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Independent bi-partisan review finds that energy market deregulation ‘failed’ Victorian consumers

energy market deregulationA bi-partisan and independent review panel has found that energy market deregulation failed Victorian consumers, with people paying on average 21% more than they should be for electricity.

The panel also proposed that Victorians should be offered a regulated no frills energy price that doesn’t require them to constantly renegotiate contracts.

The review was commissioned by the state government in the wake of  fast-rising power prices, which have shot up by 200 per cent since 2000. The three-person bi-partisan panel was made up of former Labor Victorian deputy premier and Melbourne Water chair John Thwaites, deputy chair of St Vincent’s Health Australia Patricia Faulkner AO and former Liberal minister for public transport and roads Terry Mulder.

The panel recommended that the basic service offer would be available from all retailers to consumers, designed to protect vulnerable consumers and people who do not switch retailers frequently. If the review’s recommendations are adopted, discounted offers which the retailers regularly offer will have to be displayed in dollar terms, rather than as a percentage.

 

Energy market deregulation led to higher prices – review

“The benefits promised when competition was implemented have not been realised and consumers are paying more for the same service,” the review stated. “As competition developed retailers spent more money to compete with each other. Marketing, brokerage services, door-to-door sales and other sales channels needed to acquire or retain customers were added to the retail charge.”

The review found that energy market deregulation  resulted in the majority of Victorians paying substantially more for electricity than the lowest price available in the market.

Based on an analysis of household bills, the review found that the average Victorian household was paying an additional 21 per cent per year ($294) for electricity than the cheapest offer available. The cheapest offer in the market was only achieved by consumers who were knowledgeable and regularly switched retailers. The review also found that the retail charge on a consumer’s bill has driven the price rises, with this charge now making up about 30 per cent of a typical household’s energy bill. “The cost of competition is so great. Going back before energy market deregulation, the retail charge was pretty thin… but now we’ve added all these extra charges of competition,” Professor Thwaites said.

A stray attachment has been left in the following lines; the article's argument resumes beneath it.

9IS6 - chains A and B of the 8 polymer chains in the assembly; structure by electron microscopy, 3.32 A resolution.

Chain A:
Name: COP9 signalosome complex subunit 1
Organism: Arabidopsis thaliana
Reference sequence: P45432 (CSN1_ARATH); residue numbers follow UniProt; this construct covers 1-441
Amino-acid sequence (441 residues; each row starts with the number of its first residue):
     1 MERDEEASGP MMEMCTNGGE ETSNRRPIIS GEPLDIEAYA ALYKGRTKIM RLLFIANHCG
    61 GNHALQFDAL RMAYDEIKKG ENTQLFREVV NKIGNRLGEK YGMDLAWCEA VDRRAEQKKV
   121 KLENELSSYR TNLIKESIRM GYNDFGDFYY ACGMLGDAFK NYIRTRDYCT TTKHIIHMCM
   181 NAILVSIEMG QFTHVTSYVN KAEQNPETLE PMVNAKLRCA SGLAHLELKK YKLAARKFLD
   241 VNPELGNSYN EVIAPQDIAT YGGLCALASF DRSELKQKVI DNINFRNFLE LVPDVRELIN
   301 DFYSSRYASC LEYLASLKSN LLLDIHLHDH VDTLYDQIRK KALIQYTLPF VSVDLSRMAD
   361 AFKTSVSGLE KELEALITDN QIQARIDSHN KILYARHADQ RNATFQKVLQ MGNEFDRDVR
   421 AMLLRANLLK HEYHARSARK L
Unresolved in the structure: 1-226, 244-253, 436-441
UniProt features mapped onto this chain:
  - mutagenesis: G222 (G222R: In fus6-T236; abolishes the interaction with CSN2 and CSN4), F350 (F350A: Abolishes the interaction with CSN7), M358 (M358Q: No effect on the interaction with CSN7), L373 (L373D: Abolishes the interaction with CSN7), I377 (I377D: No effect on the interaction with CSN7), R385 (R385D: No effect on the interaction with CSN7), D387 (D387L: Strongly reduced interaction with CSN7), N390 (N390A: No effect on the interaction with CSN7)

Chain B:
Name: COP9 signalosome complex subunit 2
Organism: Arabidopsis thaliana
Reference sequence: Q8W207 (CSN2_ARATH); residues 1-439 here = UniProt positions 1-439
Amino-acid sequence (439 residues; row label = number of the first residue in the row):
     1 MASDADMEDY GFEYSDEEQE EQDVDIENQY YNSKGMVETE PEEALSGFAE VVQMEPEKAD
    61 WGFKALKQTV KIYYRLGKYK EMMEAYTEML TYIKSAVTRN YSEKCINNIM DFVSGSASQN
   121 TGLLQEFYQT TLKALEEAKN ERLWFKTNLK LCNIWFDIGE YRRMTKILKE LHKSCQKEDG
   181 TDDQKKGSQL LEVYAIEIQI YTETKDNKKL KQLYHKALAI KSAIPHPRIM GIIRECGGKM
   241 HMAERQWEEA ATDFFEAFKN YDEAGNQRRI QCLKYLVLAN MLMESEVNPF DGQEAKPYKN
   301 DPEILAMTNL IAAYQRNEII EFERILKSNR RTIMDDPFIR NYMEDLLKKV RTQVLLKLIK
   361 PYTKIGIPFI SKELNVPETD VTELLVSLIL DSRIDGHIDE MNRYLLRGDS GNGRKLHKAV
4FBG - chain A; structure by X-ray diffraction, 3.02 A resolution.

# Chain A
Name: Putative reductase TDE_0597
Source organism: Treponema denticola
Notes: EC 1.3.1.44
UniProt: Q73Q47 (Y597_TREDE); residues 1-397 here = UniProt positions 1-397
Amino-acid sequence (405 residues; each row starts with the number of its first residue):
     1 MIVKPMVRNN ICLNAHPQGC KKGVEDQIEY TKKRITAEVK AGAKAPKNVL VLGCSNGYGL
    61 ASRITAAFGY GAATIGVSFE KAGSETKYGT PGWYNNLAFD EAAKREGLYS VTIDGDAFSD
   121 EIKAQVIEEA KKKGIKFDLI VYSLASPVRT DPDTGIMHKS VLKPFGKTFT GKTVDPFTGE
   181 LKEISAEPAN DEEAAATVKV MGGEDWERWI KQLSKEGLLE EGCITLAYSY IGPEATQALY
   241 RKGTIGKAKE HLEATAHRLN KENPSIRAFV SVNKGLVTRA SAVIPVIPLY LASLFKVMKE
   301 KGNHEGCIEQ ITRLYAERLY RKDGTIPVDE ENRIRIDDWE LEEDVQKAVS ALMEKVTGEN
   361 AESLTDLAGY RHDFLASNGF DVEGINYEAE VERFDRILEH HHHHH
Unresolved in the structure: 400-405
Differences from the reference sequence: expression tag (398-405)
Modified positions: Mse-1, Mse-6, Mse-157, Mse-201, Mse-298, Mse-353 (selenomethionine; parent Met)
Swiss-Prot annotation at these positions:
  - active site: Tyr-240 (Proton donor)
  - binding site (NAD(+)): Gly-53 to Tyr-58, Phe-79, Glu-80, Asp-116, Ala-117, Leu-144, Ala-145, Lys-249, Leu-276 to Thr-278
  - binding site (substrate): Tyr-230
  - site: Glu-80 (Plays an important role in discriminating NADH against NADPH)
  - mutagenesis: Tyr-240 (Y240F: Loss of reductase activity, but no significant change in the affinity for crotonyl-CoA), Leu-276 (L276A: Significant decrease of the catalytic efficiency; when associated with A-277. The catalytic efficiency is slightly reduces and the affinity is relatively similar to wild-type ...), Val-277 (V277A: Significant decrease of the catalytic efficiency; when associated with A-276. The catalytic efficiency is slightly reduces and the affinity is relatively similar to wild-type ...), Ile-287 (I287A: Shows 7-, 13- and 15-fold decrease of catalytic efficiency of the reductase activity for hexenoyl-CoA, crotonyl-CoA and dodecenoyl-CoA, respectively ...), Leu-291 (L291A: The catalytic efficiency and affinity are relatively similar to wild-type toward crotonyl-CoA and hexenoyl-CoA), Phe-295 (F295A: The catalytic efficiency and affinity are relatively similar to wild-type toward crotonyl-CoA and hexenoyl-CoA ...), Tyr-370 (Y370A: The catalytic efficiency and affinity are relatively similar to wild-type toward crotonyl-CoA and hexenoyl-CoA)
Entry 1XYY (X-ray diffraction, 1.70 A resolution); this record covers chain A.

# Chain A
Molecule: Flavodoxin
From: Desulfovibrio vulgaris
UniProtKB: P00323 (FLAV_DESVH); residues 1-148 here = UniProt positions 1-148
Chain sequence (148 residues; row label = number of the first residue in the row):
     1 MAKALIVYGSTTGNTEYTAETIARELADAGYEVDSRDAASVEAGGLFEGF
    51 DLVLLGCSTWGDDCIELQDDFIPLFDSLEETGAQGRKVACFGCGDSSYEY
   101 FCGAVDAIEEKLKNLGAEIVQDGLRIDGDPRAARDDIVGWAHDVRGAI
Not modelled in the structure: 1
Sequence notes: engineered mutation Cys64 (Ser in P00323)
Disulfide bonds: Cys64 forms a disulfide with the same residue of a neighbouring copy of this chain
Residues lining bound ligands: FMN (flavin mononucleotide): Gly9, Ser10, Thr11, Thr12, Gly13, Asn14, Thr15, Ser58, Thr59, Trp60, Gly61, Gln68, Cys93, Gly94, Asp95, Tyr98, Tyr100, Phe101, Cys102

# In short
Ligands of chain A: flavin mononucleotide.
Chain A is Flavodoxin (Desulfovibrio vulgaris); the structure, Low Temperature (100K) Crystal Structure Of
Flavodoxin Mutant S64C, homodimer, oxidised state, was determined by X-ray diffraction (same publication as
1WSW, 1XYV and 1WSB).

“The second reason is the industry structure is such that the three large tier one retailers, AGL, Energy Australia and Origin, have a significant advantage over the other retailers… The large retailers are not, it appears, under any particular price pressure from the smaller retailers.

“The third reason is it’s very hard for people to work out what the best price is… as a result of that you have a market with a lot of fundamental problems, but it’s also a necessity that people have to buy.”

 

Energy market deregulation not to blame for price increases – AEC

The Australian Energy Council believes the “re-regulation” of energy prices in the state would not solve the causes of higher prices. AEC general manager of retail, Sarah McNamara, said the price hikes had been the result of “sustained national policy uncertainty, government interference and the resulting closure of old, large power stations”.

“The sharp increase in prices we have seen over the past 12 months is because of the reduction in firm supply in Victoria,” she said. “We are concerned that re-regulation will not contain the cost pressures in the electricity market and will lead to less competition in Victoria. It would reduce the flexibility needed to encourage the new energy competitors of the 21st century and would end up making decarbonisation of our energy supply more expensive.” In March the Hazelwood coal-fired power station was shut down by its French owner Engie, resulting in  the loss of 1,300 MW of power.

The review also recommended abolishing standing offers; for contract periods, practices and variations to be clear and fair; promoting accesses to smart meter data; and protecting low income and vulnerable consumers with increased assistance and market awareness. It also suggested a non-profit brokerage service for concession card holders, requiring the ESC to monitor and report on the competitiveness and efficiency of the retail energy market, expanding the regulatory powers of the Energy Water Ombudsman Victoria to cover emerging businesses, products and services and reviewing regulatory codes to ensure they focus on consumer outcomes. “The energy retail market is failing consumers,” Professor Thwaites said. “People are paying far too much for something that shouldn’t cost a lot.”

 

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